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The Privacy of Your Tax Data? Fuggeddaboutit!

14 July 2021

To Our Valued Clients and Friends:

From our nation’s Tax Code:

“Taxpayers have the right to expect that any information they provide to the IRS will not be disclosed unless authorized by the taxpayer or by law. Taxpayers have the right to expect appropriate action will be taken against employees, return preparers, and others who wrongfully use or disclose taxpayer return information.”

On June 8, 2021, the news site ProPublica published confidential tax information pertaining to some of the nation’s wealthiest individuals, naming the taxpayers and associating these names with their data, including income and Federal income tax paid. ProPublica asserted that they received some 15 years’ worth of this data, and would not disclose how the information was obtained.

The unauthorized disclosure, whether delivered to ProPublica by an IRS employee or a hacker, represents a criminal offense – it is illegal for IRS employees to release such information, and obviously, it is illegal to hack into the IRS’ systems to obtain it.

This is a matter of grave concern for every individual who values their rights and their privacy. Whoever is responsible for the release of this data has violated both – and not just the rights and privacy of the named individuals, but of all of us. If malefactors feel themselves entitled to access and publish (or arrange for publication of) the private financial details of any taxpayer, which are shared with the government under compulsion but with the assurance of confidentiality, who will be targeted next?

Who knows?

This is of course not the first time taxpayers have suffered from breaches of IRS data by hackers; however, it does represent the first time so much data on so many individuals has been published. And it is uncertain at this time whether a hacker was responsible for this particular breach.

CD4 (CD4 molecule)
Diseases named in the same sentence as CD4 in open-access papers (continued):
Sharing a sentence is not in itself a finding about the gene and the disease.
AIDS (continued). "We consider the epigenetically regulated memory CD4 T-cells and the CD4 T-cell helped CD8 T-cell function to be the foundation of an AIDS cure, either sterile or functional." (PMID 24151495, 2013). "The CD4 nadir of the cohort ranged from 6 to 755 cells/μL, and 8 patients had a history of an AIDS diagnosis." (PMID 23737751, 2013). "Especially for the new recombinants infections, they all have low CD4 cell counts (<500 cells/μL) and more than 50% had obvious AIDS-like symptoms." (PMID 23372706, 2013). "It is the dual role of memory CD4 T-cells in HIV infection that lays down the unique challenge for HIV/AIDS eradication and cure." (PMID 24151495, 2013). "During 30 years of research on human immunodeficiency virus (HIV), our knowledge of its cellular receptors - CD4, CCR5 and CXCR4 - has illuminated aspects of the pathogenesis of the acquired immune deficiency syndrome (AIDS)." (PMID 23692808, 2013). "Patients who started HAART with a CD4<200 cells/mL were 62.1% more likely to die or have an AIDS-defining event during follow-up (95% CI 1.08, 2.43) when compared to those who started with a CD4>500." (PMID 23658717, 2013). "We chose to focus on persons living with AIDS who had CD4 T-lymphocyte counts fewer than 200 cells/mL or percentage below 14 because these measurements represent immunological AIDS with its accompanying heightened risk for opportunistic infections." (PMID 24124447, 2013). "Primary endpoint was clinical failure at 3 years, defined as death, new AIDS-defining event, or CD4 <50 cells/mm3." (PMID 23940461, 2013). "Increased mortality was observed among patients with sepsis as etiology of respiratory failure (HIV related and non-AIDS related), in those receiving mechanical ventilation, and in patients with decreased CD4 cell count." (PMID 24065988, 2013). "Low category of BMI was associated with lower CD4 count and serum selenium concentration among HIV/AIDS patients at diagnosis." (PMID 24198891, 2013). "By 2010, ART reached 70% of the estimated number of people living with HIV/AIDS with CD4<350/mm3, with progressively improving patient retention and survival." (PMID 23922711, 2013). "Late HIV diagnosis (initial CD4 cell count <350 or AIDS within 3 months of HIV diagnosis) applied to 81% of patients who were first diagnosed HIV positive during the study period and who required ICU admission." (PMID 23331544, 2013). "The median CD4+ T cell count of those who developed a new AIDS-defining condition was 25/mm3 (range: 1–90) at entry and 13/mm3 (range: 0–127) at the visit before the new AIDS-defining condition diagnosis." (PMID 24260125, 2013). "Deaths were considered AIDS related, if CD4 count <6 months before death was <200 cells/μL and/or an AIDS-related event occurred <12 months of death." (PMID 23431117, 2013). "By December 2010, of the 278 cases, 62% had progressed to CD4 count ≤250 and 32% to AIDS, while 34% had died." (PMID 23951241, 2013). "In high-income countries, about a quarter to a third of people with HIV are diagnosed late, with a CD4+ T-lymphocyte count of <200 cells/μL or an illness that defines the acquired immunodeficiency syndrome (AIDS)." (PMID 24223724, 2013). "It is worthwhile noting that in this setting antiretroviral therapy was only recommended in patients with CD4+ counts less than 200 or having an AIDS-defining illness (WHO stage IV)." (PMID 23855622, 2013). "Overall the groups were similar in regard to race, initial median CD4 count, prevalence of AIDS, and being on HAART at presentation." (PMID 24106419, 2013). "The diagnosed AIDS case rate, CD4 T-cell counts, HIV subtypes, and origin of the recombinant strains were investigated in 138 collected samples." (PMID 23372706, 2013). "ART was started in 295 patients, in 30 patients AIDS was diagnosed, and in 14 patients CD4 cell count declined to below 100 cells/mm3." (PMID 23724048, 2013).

It’s an awful thing to find our own tax account has been hacked, our refund claimed by a thief. But thieves exist, we know that – probably since Mr. Caveman at Cave 1B envied the stone knife of Mr. Caveman at 3A, or Mrs. Caveman at 4C swiped a mastodon leg from Mrs. Caveman’s fire at 7E. 

The IRS has always responded with procedures, however burdensome, through which to recover what is ours. 

But no theft or attempted theft of money is involved here; dissemination of the confidential financial information seems to have been the principal, if not the only, purpose of the data’s release. 

How are we supposed to have confidence in the IRS’ ability to maintain our confidentiality, in light of this? The answer is, we cannot reasonably maintain such confidence. 

While an investigation is underway as to how such a massive breach of confidentiality occurred, in a social climate which can give rise to such an occurrence, it’s wise, especially for the nation’s wealthier citizens, to consider the privacy of their confidential tax information effectively non-existent. 

We have no privacy left.

This is particularly disquieting in light of the current Administration’s proposals to require banks and other institutions to provide even more of our sensitive data to the IRS than they do now. 

In addition, the IRS is asking Congress to enact legislation to allow them to require the disclosure of taxpayers’ crypto-currency transaction data.

In other words, we are being asked to trust the IRS with ever-increasing amounts of our sensitive information, just as it is demonstrated that the agency has no ability to guarantee such data will remain confidential.

I’m appalled, frankly. And deeply troubled.

As a CPA, I live in a world of confidentiality – the privacy of my clients – and their financial data – is sacred to me. 

But apparently not to everyone. And I want to urge caution for all of us – let’s share only what we are required to, and hope for the best.

Hope, in other words, that we are not interesting enough – yet – to people like the individual or individuals who illegally amassed this data and illegally provided it to a news organization that would publish it. 

Have you experienced inconvenience or harm via a breach of any of your data? What did you do about it?

Please click here to email me directly – I’d really like to know about your experiences.

Until next Wednesday – 

Peace,

Eric

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